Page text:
The Sony M9 has fantastic gradient handling. There's some noticeable banding in darker shades, but bright areas of similar color are displayed properly.
Strangely, the maximum refresh rate on the Sony M9 is only available over DisplayPort. Over HDMI, you're limited to 120Hz, regardless of source, even though it has enough bandwidth on the HDMI ports to support 144Hz at the native resolution. Even forcing a 144Hz resolution doesn't work, and the monitor just displays a black screen before reverting Windows display settings back to 120Hz.
The Sony M9 supports variable refresh rate technology. It's officially certified to work with NVIDIA's G-SYNC Compatible mode, and it also works with FreeSync sources, but only over DisplayPort. It supports HDMI Forum VRR, which allows it to support VRR with some HDMI sources, including the PS5 and Xbox Series S|X.
|Overdrive Setting||Response Time Chart||Response Time Tables||Motion Blur Photo|
The Sony M9 has an excellent response time at the max refresh rate, delivering clear motion with very little blur behind fast-moving objects. The 'Fast' mode delivers the best experience overall, with just a bit of overshoot in some transitions. The 'Faster' mode has a slightly faster rise/fall time, but there's significantly more overshoot and a very distracting trail of inverse ghosting, so it's not recommended. The 'Standard' mode is a good alternative to 'Fast', as it has no overshoot, but it's slower overall, and there's more blur around fast-moving objects.
|Overdrive Setting||Response Time Chart||Response Time Tables||Motion Blur Photo|
The response time at 120Hz is great, delivering clear motion for console gamers. Like at the maximum refresh rate, the 'Fast' mode delivers the best experience overall. The 'Faster' setting delivers slightly faster rise/fall times, but it's not enough to make a noticeable difference, and instead, there's significantly more overshoot, so it's not recommended. There's still a bit of overshoot with the 'Fast' mode, and if this bothers you, the 'Standard' mode is a good alternative, but it's slightly slower overall.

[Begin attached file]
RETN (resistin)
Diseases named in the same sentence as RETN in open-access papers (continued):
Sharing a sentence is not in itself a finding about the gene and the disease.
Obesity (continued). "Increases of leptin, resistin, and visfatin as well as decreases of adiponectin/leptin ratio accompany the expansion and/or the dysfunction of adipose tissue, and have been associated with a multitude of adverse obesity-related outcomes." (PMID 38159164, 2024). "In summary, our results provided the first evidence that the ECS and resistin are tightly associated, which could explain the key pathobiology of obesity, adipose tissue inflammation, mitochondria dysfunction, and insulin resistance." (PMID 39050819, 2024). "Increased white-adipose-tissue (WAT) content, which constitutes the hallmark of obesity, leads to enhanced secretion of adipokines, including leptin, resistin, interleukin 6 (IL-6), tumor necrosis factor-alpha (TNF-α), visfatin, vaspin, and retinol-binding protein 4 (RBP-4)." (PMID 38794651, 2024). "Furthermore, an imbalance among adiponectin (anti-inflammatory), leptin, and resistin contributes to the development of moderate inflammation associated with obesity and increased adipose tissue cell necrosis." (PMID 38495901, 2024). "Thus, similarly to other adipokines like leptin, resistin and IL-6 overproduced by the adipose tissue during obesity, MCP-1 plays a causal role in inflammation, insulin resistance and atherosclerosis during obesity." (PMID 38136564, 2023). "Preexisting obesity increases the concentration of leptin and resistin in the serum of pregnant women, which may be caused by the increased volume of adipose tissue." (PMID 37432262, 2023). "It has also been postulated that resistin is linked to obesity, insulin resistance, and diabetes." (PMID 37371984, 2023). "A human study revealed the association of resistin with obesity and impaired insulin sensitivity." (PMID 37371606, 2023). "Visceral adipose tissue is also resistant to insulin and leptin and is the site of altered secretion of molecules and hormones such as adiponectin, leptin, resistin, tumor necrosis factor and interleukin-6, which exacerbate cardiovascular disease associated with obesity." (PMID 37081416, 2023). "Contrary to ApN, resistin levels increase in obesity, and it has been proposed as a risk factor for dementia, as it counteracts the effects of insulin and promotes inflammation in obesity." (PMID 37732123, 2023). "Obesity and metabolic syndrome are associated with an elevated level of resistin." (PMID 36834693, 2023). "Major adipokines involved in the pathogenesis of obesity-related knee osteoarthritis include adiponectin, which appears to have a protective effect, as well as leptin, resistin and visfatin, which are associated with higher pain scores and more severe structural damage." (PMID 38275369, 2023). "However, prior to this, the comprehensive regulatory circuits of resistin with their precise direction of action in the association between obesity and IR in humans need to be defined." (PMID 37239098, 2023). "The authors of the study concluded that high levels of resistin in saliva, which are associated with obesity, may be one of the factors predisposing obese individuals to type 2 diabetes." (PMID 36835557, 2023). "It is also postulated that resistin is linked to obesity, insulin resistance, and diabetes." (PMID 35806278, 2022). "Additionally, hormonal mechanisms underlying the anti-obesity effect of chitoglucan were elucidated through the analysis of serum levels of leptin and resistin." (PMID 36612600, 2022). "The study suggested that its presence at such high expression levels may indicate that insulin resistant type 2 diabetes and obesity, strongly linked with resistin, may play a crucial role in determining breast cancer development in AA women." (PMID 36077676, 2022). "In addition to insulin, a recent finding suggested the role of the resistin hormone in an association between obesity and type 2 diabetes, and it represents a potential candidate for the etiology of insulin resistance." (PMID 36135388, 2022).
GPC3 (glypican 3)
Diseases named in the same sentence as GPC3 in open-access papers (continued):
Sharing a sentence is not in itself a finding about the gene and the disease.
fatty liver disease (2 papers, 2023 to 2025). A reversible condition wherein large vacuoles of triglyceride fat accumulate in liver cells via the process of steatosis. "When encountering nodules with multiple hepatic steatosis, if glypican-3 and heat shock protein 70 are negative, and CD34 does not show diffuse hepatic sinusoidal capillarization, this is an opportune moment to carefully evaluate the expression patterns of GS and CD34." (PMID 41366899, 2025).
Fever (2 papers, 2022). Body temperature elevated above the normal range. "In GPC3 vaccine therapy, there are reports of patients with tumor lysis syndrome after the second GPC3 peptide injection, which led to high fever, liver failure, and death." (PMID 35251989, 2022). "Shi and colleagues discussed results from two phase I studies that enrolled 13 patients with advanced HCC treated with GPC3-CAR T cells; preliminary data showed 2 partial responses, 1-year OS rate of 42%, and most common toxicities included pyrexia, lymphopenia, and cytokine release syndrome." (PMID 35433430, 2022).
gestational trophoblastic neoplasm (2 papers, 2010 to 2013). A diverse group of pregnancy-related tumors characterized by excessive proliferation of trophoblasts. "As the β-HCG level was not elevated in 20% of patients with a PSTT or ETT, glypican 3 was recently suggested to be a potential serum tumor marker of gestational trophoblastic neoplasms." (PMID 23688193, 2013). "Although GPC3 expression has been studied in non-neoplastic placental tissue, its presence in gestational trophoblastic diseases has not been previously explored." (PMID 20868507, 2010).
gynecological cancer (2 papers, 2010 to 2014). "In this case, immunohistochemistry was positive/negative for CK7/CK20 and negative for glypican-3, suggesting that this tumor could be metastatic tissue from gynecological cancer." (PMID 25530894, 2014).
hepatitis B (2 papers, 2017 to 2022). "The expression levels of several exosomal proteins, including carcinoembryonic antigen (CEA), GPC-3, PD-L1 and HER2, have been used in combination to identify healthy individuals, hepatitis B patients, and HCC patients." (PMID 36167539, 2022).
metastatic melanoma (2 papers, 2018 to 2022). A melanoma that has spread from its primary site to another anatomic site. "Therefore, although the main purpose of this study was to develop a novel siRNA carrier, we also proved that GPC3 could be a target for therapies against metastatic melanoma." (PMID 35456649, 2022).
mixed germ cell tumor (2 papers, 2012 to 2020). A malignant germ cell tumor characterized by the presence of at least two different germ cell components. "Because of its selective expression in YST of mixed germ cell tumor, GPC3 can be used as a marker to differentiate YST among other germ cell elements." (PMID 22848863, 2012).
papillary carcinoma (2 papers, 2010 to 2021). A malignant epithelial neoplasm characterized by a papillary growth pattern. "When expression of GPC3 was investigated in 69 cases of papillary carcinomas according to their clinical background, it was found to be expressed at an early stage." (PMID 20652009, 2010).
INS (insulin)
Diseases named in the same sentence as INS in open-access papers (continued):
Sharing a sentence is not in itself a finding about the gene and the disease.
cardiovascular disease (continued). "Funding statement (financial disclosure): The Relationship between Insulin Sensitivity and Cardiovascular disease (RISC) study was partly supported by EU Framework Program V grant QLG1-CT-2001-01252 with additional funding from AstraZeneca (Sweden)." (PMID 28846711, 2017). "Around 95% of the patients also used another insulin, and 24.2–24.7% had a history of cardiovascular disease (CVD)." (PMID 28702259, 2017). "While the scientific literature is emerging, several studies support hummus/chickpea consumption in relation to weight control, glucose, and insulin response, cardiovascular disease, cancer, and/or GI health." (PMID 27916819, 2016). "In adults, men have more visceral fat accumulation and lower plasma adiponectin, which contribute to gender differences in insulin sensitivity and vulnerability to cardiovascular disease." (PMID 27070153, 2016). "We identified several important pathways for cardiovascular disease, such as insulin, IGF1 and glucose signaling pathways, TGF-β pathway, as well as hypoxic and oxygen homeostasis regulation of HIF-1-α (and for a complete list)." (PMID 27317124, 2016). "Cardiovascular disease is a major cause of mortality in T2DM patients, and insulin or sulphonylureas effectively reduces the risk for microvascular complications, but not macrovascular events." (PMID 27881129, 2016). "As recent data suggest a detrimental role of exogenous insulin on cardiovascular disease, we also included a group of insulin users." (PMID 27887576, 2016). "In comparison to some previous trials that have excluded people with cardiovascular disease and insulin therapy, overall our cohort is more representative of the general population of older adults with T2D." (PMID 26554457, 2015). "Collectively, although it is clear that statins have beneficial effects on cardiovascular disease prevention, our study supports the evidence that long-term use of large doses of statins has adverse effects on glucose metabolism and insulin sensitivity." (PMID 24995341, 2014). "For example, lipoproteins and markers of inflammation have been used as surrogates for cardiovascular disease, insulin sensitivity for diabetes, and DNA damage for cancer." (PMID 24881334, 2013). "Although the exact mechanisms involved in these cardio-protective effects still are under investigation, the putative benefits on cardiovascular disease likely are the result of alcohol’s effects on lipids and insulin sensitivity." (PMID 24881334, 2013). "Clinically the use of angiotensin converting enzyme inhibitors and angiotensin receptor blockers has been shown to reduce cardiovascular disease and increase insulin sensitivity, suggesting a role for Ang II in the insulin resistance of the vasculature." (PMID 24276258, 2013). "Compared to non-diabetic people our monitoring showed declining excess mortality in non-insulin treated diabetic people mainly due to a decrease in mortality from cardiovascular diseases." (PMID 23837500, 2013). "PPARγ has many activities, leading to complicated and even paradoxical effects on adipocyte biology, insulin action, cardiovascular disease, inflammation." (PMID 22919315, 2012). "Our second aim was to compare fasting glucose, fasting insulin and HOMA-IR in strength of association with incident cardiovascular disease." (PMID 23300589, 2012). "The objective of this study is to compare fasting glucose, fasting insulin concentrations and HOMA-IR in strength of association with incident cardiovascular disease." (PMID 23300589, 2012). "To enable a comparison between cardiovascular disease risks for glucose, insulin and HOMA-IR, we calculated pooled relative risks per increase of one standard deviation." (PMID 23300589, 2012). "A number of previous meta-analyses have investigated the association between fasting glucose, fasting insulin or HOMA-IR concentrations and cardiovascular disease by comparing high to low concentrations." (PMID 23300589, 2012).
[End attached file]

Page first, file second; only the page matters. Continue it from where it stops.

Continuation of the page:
|Overdrive Setting||Response Time Chart||Response Time Tables||Motion Blur Photo|
The Sony M9 has a very good response time when gaming at 60Hz. Most transitions approach their final shade quickly thanks to the fast rise/fall time, but the total response time is significantly slower, resulting in more noticeable blur behind fast-moving objects. Unlike at higher refresh rates, the 'Standard' mode delivers the best experience overall, as higher settings have significantly more overshoot, resulting in a long trail of inverse ghosting behind fast-moving objects. Unfortunately, this means that there's no single setting that works well across all refresh rates, so for the best gaming experience, you'll need to change settings if you change between devices.
Unfortunately, the Sony M9 doesn't have an optional backlight strobing feature, which is commonly known as black frame insertion.
The backlight is completely flicker-free at all backlight levels.
The Sony M9 has amazing low input lag, ensuring a responsive gaming or desktop experience at any refresh rate.
The Sony M9 is fully compatible with everything the PS5 supports. It also supports a few features specific to the PS5, including Auto HDR Tone Mapping, which optimizes your HDR experience to match the capabilities of your display.
This monitor is nearly fully compatible with the Xbox Series S|X. It doesn't support Dolby Vision for movies or gaming.
It supports USB-C and power delivery, but it doesn't deliver enough power to charge a laptop or Ultrabook while you're using it.
The Sony M9 works well with recent MacBooks. There are no issues with the variable refresh rate feature, and windows return to their original position when you wake the computer from sleep or if you close and reopen the lid.